Looking forward to some great game viewing in Kruger National Park on your next South Africa vacation? You may wonder when the best time of the year is to experience a safari and see certain game or experience certain climate. Below is a guide from Sabi Sabi Private Game Reserve which may help provide tips on what you’ll see, what to look for, and even what to wear.
Situated in the game rich Sabi Sand Reserve, which borders Kruger National Park, Sabi Sabi has earned a reputation for offering warm and excellent service and personalized attention at all four of their lodges. The ethos of the lodges is based on the theme of “yesterday, today, and tomorrow,” and each lodge embraces a particular point in time. Selati Camp is themed around yesterday, where guests can step back in time to an African safari of olden days, Bush Lodge and Little Bush Camp focus on today and offer a more contemporary experience, whereas Earth Lodge captures tomorrow, in its sleek and modern design.
We are always asked when is the best time to visit Sabi Sabi and our answer is – any time. The bushveld is wonderful the whole year, each month having its own special characteristics and beauty.
The bush is usually lush, green and bursting with colour. There is the constant sound of birdsong and frogs croaking. Long hot days are followed by fiery sunsets and balmy evenings. The animals are sleek and well fed, and there is an abundance of water in pools and puddles and the perennial rivers.
The days remain long with very slightly cooler temperatures and the odd short-lived, exciting thunderstorm. Warm daybreaks are ideal for morning safaris, birds are still abundant and the latest crop of animal babies are a bit older and bolder and are much more visible.
Subtle changes start occurring; a hint of autumn is in the air and rainfall is experienced less frequently. Large herds of plains animals make the most of the still-green vegetation… and where there is prey there are always predators in close proximity!
Autumn makes its appearance. The trees starts changing to vibrant colours as the leaves become hues of red, brown and yellow. The rutting season begins and the animals prepare for winter. The days are shorter, and mornings and evenings are still comfortably warm. With little or no rain the skies are clear and bright.
The dry winter months have started. Water is becoming scarcer and as the grasses get drier and shorter, animal viewing is abundant. The migratory bird species start their long journeys northward – some travelling as far as India and China.
Winter is in full swing but in this region the mild climate makes for comfortably warm days with chilly early mornings and nights. Game viewing is superb as the animals venture out in search of water, gathering around the pans and watering holes.
Midday temperatures are still warm, but it is now necessary to layer clothing in the mornings and evenings. Dry conditions prevail and the big herds break up into smaller groups. The bare winter trees make exquisite silhouettes against the endless blue skies – any photographers dream.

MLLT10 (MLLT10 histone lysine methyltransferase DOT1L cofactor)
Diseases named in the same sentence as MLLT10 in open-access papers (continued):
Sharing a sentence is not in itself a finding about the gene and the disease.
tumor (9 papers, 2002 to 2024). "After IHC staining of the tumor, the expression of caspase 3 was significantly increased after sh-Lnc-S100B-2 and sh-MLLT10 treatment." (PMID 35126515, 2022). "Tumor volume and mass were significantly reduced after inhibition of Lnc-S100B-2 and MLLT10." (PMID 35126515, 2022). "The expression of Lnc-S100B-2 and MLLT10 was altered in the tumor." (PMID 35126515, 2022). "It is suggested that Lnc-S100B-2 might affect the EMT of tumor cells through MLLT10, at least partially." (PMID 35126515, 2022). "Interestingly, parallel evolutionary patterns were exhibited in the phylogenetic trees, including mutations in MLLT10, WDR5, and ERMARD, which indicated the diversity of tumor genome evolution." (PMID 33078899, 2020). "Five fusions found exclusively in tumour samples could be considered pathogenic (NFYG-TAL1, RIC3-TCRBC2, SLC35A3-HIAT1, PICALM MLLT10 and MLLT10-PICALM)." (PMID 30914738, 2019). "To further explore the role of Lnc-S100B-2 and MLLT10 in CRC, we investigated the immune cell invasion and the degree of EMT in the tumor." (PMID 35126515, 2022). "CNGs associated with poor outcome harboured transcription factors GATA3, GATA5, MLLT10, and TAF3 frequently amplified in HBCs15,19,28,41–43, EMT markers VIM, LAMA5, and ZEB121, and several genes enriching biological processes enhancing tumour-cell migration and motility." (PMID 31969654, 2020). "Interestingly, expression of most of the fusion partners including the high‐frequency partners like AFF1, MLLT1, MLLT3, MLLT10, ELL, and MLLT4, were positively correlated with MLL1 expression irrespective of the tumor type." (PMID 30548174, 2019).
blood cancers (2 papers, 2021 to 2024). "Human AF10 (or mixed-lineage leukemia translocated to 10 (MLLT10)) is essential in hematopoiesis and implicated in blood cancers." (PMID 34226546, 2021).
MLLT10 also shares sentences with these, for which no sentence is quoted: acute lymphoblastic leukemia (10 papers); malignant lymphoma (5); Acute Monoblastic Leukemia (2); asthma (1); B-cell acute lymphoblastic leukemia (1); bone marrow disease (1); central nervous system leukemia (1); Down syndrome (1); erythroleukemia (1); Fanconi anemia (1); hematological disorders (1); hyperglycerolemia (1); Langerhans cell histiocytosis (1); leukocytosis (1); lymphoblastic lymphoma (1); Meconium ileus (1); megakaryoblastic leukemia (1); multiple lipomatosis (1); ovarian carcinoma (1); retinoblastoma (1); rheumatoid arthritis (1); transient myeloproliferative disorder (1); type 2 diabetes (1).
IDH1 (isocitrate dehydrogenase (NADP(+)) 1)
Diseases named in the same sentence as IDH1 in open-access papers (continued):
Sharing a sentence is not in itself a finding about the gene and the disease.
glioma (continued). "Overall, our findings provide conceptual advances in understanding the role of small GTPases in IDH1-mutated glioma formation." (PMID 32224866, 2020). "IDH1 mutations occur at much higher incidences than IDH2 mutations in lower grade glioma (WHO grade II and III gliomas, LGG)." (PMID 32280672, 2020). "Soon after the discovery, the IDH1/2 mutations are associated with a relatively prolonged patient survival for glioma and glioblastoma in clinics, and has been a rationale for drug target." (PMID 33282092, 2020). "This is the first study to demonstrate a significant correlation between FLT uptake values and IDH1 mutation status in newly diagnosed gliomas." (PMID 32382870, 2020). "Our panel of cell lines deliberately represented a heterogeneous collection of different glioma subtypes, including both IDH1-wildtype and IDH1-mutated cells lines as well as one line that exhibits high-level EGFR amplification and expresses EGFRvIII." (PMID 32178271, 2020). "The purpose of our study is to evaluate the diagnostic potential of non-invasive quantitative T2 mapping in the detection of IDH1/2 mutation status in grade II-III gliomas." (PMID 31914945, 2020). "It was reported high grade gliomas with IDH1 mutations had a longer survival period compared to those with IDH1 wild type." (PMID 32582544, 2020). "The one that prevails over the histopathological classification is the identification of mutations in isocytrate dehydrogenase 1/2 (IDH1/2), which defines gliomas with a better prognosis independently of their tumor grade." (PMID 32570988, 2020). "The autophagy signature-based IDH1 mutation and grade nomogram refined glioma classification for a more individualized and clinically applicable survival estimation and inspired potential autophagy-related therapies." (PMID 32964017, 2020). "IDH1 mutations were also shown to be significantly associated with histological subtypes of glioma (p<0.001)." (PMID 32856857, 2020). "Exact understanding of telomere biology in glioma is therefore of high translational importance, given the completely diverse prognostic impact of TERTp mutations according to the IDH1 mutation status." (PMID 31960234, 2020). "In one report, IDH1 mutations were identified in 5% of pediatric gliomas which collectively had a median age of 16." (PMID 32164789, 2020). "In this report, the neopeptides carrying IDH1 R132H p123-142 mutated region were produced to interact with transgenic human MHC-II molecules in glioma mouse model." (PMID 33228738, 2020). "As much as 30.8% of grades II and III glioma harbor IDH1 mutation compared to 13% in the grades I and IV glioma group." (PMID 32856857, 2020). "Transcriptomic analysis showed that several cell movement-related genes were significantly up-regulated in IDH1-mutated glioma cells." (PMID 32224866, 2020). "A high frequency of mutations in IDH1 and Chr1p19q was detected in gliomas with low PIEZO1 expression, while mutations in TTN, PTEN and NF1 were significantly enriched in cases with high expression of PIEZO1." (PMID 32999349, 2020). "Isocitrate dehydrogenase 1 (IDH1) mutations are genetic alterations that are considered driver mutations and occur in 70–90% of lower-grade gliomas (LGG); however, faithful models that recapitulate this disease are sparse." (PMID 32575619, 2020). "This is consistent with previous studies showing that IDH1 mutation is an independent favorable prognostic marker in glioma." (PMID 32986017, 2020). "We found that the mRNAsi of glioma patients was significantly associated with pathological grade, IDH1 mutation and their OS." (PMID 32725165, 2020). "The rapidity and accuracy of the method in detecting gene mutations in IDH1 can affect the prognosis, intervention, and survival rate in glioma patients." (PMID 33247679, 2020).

There is a promise of Spring in the air as the days begin to lengthen. It is now a little warmer, but it is still dry and the vegetation is sparse. Wildlife is still easy to find as animals frequent the dams, pans and waterholes, which are by now the only water sources.
Spring arrives full of potential. The bushveld seems to hold its breath waiting for early rains. The days are noticeably longer, some green shoots appear in the dry bush and the dawn chorus of birds and insects escalates. Some of the female animals are showing signs of pregnancy.
The environment is bursting with colour, a myriad shades of green. The first animal babies are born and a few species of migratory birds arrive back filling the air with new sounds.
Summer rainfall starts with the onset of magnificent afternoon thunderstorms soaking the bushveld for a short time – then disappearing. The temperatures are much warmer, day and night. There are newborn animals everywhere. The vegetation is lusher and denser, bushveld flowers burst into bloom, dotting the landscape with their magnificent colours. With all the youngsters filling the reserve, predators abound to take their opportunities.
A festive air is evident as the year draws to a close. The long hot days of summer are here, and the fresh mornings and warm evenings are a welcome relief. The green bushveld teems with life and all the migrant birds are back. With an abundance of wildlife and predators on the prowl, game viewing is spectacular.
Month by month, year by year, the cycle of life continues in this unspoilt paradise in South Africa, that is the Sabi Sabi Game Reserve.
For more information on all four Sabi Sabi lodges, please contact us by phone at 1-800-245-0920, or by email at firstname.lastname@example.org.